Join Bridge Winners
All comments by Randy Thompson
You are ignoring the author of this comment. Click to temporarily show the comment.
Ditto.
Sept. 18, 2014
You are ignoring the author of this comment. Click to temporarily show the comment.
I play option two above with 2 of my 3 partners, and we also play 2M as the default hand when weak and flat and “scared of NT.” That leaves 2M as ambiguous. Responder's raise to 3M is also then ambiguous – either two card support and “scared of NT” or 3 card support and a slam-going hand. Those two are easy enough to sort out by assuming the weaker hand (opener bids 3N if he has a min flat hand w 5 card suit and anything else with 6+ of his suit) and having responder drive on over 3N by cue bidding or bidding with the stronger one. In 2/1 or KS, you have to have SOME way of showing extras because of the broad range of the opening bids.

In my Precision partnership, all rebids are shape-based, and relative hand strength irrelevant. A rebid of the four card suit is an “always” (except for 4 bad and 6 good of M), 2M shows 6 of M and denies 4 of any other suit and 2N shows 11-13 5-3-3-2 and says nada about stoppers (sort those out at 3 level if need be). Our 2 response there might just be a GF flat hand w/o support for M.

Both ways work fine (IMO). You just have to make sure you and partner are on the same page. The tighter range for the Precision 1M opener makes things a lot easier, as partner won't ever be far wrong picturing opener with a bad 12 count.
Sept. 18, 2014
You are ignoring the author of this comment. Click to temporarily show the comment.
I like to play that “bids below 3N tend to relate to playing 3N.” That would make this three spades w/o a (good) stopper. It can be important to play 3N with xxx opposite xxx (60% to split 4-3) where suit contracts will be off the first three tricks. With the actual hand, I think 4 stands out.
Sept. 16, 2014
You are ignoring the author of this comment. Click to temporarily show the comment.
Not to worry. Partner will be looking at a spade suit with holes and likely only 3 hearts – he won't be raising here. Also, 4 wasn't forcing, yet partner might want to commit us to a grand? You say partner won't bid the grand 4 of 5 times? Make it 5 of 5 with an exception carved out for when he holds an unshown AK of trumps and you'll profit in the long run.

My partners and I play Kit's style and it wasn't from reading about it anywhere – it was from learning through painful experience that corrections or raises of leaps to slam were WAY more often wrong than right, even when they looked “obvious.” You took two chances here with the leap – the heart suit and the club suit. Reasonable chances to take, but this is the point. Partner may look at AQxx AQJ xx KQJx and think he has all anyone who cue bid and leaped to slam could ever need for the grand – right up until they cash the A at trick one or trick 13.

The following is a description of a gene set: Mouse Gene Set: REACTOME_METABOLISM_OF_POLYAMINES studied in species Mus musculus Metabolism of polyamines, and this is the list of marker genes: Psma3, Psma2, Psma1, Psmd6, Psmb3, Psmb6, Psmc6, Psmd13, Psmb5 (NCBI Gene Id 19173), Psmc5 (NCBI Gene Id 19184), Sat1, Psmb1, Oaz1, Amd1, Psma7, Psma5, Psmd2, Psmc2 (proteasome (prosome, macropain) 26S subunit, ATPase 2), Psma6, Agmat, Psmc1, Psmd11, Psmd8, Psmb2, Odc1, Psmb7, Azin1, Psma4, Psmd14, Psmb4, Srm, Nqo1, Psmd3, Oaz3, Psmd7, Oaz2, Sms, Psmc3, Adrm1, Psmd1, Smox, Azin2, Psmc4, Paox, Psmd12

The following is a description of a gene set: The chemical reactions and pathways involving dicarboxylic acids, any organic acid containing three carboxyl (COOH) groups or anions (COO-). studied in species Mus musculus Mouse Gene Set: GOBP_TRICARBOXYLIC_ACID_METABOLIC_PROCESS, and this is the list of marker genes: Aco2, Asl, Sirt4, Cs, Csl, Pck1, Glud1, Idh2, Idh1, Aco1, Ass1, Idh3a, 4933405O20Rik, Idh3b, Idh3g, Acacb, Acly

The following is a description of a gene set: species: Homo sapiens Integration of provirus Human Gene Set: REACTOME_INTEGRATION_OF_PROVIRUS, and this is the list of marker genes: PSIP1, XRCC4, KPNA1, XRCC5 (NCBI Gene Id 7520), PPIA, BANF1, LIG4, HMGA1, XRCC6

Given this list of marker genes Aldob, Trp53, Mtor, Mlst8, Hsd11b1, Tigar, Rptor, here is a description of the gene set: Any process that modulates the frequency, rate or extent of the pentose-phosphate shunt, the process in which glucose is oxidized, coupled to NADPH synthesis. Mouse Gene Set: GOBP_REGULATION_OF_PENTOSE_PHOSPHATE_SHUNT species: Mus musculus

Sept. 16, 2014
Randy Thompson edited this comment Sept. 16, 2014
You are ignoring the author of this comment. Click to temporarily show the comment.
Maybe it's semantics – they ARE going down but the reason isn't a heart stack; it's power. Partner certainly can pull, but he needs a reason.
Sept. 15, 2014
You are ignoring the author of this comment. Click to temporarily show the comment.
To avoid this ambiguity, my most regular partner and I define this is COG, with cuebids beginning at the next step (here 4), but that is a strange result. The reason it's strange is that bidding 2 then 3 (the way we play) shows a fit, a VERY good heart suit (two of top 3 honors or AJTxx or better) and spade support. 2 then 4 would show a VERY good heart suit and limited values. A slam try in hearts without 3+ spades would start with a cuebid of 4m or else RKC.
Sept. 15, 2014
You are ignoring the author of this comment. Click to temporarily show the comment.
Well, if you have 2 spade tricks, you don't need to find that other 1/2 of a diamond trick. With at least 4 dummy entries (very likely 5) and lots of high trumps in hand, setting up the 5th spade should be about 60% and then if that fails, you still have that 1/2 of a diamond trick to fall back on unless they lead dias at the go and again if you let them in with a heart.

The auction wasn't so bad up until the 5 signoff. If partner is trying for slam with no diamond controls and missing the KJ of trumps, He ought to have a spade control. The auction given with a 6 conclusion would be reasonable for a pair not established enough to be sure that 3 wouldn't be misunderstood.